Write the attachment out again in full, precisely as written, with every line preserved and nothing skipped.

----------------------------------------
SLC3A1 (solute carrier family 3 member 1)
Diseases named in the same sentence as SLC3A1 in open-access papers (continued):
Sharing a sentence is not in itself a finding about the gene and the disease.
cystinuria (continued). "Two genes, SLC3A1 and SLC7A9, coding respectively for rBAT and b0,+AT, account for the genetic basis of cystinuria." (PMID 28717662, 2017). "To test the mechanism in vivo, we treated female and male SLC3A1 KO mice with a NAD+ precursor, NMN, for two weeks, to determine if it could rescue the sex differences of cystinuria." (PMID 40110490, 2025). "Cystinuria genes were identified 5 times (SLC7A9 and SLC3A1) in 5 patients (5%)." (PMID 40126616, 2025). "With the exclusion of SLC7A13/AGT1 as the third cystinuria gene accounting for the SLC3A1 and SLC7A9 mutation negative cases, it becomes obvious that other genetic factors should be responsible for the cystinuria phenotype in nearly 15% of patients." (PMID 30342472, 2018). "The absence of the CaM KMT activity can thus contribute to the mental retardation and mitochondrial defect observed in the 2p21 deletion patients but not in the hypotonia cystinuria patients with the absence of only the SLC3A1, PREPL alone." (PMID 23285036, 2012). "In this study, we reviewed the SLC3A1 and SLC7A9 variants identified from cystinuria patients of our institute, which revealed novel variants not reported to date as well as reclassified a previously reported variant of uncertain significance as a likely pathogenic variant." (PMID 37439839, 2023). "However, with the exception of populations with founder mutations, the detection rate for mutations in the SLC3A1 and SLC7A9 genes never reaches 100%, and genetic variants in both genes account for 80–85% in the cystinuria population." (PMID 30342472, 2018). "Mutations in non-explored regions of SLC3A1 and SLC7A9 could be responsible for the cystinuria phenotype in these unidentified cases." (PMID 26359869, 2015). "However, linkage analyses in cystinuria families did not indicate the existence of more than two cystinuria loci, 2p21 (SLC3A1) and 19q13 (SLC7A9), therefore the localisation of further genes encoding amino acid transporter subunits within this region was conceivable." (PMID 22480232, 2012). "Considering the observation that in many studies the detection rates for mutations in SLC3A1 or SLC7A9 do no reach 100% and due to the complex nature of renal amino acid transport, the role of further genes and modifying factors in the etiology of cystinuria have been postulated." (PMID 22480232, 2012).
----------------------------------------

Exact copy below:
SLC3A1 (solute carrier family 3 member 1)
Diseases named in the same sentence as SLC3A1 in open-access papers (continued):
Sharing a sentence is not in itself a finding about the gene and the disease.
cystinuria (continued). "Two genes, SLC3A1 and SLC7A9, coding respectively for rBAT and b0,+AT, account for the genetic basis of cystinuria." (PMID 28717662, 2017). "To test the mechanism in vivo, we treated female and male SLC3A1 KO mice with a NAD+ precursor, NMN, for two weeks, to determine if it could rescue the sex differences of cystinuria." (PMID 40110490, 2025). "Cystinuria genes were identified 5 times (SLC7A9 and SLC3A1) in 5 patients (5%)." (PMID 40126616, 2025). "With the exclusion of SLC7A13/AGT1 as the third cystinuria gene accounting for the SLC3A1 and SLC7A9 mutation negative cases, it becomes obvious that other genetic factors should be responsible for the cystinuria phenotype in nearly 15% of patients." (PMID 30342472, 2018). "The absence of the CaM KMT activity can thus contribute to the mental retardation and mitochondrial defect observed in the 2p21 deletion patients but not in the hypotonia cystinuria patients with the absence of only the SLC3A1, PREPL alone." (PMID 23285036, 2012). "In this study, we reviewed the SLC3A1 and SLC7A9 variants identified from cystinuria patients of our institute, which revealed novel variants not reported to date as well as reclassified a previously reported variant of uncertain significance as a likely pathogenic variant." (PMID 37439839, 2023). "However, with the exception of populations with founder mutations, the detection rate for mutations in the SLC3A1 and SLC7A9 genes never reaches 100%, and genetic variants in both genes account for 80–85% in the cystinuria population." (PMID 30342472, 2018). "Mutations in non-explored regions of SLC3A1 and SLC7A9 could be responsible for the cystinuria phenotype in these unidentified cases." (PMID 26359869, 2015). "However, linkage analyses in cystinuria families did not indicate the existence of more than two cystinuria loci, 2p21 (SLC3A1) and 19q13 (SLC7A9), therefore the localisation of further genes encoding amino acid transporter subunits within this region was conceivable." (PMID 22480232, 2012). "Considering the observation that in many studies the detection rates for mutations in SLC3A1 or SLC7A9 do no reach 100% and due to the complex nature of renal amino acid transport, the role of further genes and modifying factors in the etiology of cystinuria have been postulated." (PMID 22480232, 2012).